Understanding the modern family office

Proven tips for advisors, practitioners and students involved in this growing industry

Family offices are attracting growing attention as the vehicle of choice by the mega wealthy to manage their assets, both in the United States (U.S.) and elsewhere. Yet they are by no means a new phenomenon. Family offices have been around in some form or other since civilization began in order to provide a vehicle for wealthy families to manage and safeguard their assets.

Before the Renaissance, only emperors, kings, and nobles had the political power and resulting economic might to amass great fortunes. The family office emerged to serve them, from the Roman majordomos to the chief stewards employed by noble families throughout the Middle Ages.

The Renaissance brought a flowering of commerce and international trade, which in turn generated great wealth for the leading merchant families. Their complex and far-flung business activities—as well as dynastic ambitions for their offspring—encouraged them to seek help managing their family affairs. They adopted sophisticated family office functions, such as systematically collecting, accounting for, safeguarding, and reinvesting their assets. Those tasks remain essential services of family offices today. These families came to understand the key qualities needed of those who would serve them by running their family offices. Those qualities were—and remain today—loyalty, discretion, attention to detail, timely execution, business acumen, and faithful stewardship.

The nineteenth century brought a surge in economic growth, industrialization, and wealth creation that far surpassed anything in history. Business empires sprang up and grew to enormous size. Family fortunes, as well as the need for family offices, expanded accordingly. Also encouraging the formation of family offices were the increased use of tax and estate-planning vehicles and the role of separate management companies.

One of the first modern family offices was established by John Jacob Astor in 1835. Astor, a German immigrant, made three successive fortunes, as a fur trader, an international merchant, and a Manhattan landlord, becoming one of the first multimillionaires in the United States. Astor’s family office headquarters was built like a bank and served as collection point, counting house, and vault for rents generated by his real estate empire. Known by its address, 85 Prince Street, it was designed to be impregnable—burglarproof, fireproof, and earthquake resistant. The building sported thick masonry walls reinforced with iron bars, an iron roof, iron doors, and iron-grated windows. It is sometimes said that family offices are established because of the founder’s desire for privacy, control, and continuity. That certainly seems the case with Astor, who oversaw his empire from within a fortress.

Another high-profile family office was set up by John D. Rockefeller in 1882. The cofounder of Standard Oil was estimated to have been worth over $1 billion in 1937. The Rockefeller family office continues to operate today, and indeed it established a number of businesses and nonprofit consulting firms that serve other wealthy families in the areas of wealth management and philanthropy.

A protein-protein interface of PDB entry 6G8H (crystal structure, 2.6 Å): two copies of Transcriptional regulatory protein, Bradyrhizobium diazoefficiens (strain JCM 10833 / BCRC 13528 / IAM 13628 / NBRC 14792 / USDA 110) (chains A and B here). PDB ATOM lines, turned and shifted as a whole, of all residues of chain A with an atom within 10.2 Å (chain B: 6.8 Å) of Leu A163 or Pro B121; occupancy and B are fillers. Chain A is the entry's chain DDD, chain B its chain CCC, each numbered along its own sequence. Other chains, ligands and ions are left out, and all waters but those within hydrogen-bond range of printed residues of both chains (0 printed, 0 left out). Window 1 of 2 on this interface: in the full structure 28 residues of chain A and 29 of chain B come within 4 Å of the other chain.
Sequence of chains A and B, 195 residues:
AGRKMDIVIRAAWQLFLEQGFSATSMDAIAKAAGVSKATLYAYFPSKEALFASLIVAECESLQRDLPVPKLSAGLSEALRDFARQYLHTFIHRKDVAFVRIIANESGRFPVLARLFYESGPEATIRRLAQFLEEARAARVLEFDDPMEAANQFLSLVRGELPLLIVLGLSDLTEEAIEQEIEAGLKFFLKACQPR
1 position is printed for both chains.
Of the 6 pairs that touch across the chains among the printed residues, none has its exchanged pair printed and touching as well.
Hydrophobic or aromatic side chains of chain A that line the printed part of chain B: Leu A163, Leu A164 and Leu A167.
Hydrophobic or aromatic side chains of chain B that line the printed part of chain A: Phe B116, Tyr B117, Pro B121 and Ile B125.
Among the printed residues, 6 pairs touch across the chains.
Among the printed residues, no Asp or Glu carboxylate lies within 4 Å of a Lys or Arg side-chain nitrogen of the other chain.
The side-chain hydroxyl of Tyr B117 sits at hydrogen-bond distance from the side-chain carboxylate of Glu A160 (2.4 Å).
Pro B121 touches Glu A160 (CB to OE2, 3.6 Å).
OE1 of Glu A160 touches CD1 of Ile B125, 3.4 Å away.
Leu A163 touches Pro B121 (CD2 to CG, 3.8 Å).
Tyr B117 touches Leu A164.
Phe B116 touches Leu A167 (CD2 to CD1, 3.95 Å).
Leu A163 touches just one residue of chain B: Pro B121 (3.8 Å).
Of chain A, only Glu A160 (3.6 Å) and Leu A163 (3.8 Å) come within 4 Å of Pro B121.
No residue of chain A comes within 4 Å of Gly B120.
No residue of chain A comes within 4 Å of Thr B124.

Classification and Attributes

There are generally nine distinct classifications of family offices (figure 1.1): traditional family offices, virtual family offices (VFOs), commercial MFOs, traditional MFOs, direct investment family offices, active trader family offices, administrative family offices, embedded family offices, and real estate family offices. These nine archetypes are subsets of four distinct classes of family offices based on common characteristics: breadth of offering, multifamily offices, associated with family businesses, and institutional.

Figure 1.1

Understanding the various categories of family offices and their distinctive attributes is the first step when learning about this industry, whether as an academic, practitioner, or vendor.

This is an excerpt from The Family Office, A Comprehensive Guide for Advisers, Practitioners, and Students. Now available where books are sold.

Adapted from The Family Office by William I. Woodson and Edward V. Marshall. Copyright (c) 2021 Rybat Advisors, LLC. Used by arrangement with the Publisher. All rights reserved.

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Bill Woodson

Bill Woodson is the head of Strategic Wealth Advisory and Family Enterprise Services at Silicon Valley Bank.

The views expressed in the article are those of the author and/or person interviewed and do not necessarily reflect the views of SVB Private or other members of Silicon Valley Bank and SVB Financial Group. The materials on this website are for informational purposes only, are subject to change and do not take into account your particular investment objective, financial situation or need. Since each client’s situation is unique, you should consult your financial advisor and/or tax planning professional before acting on any information provided herein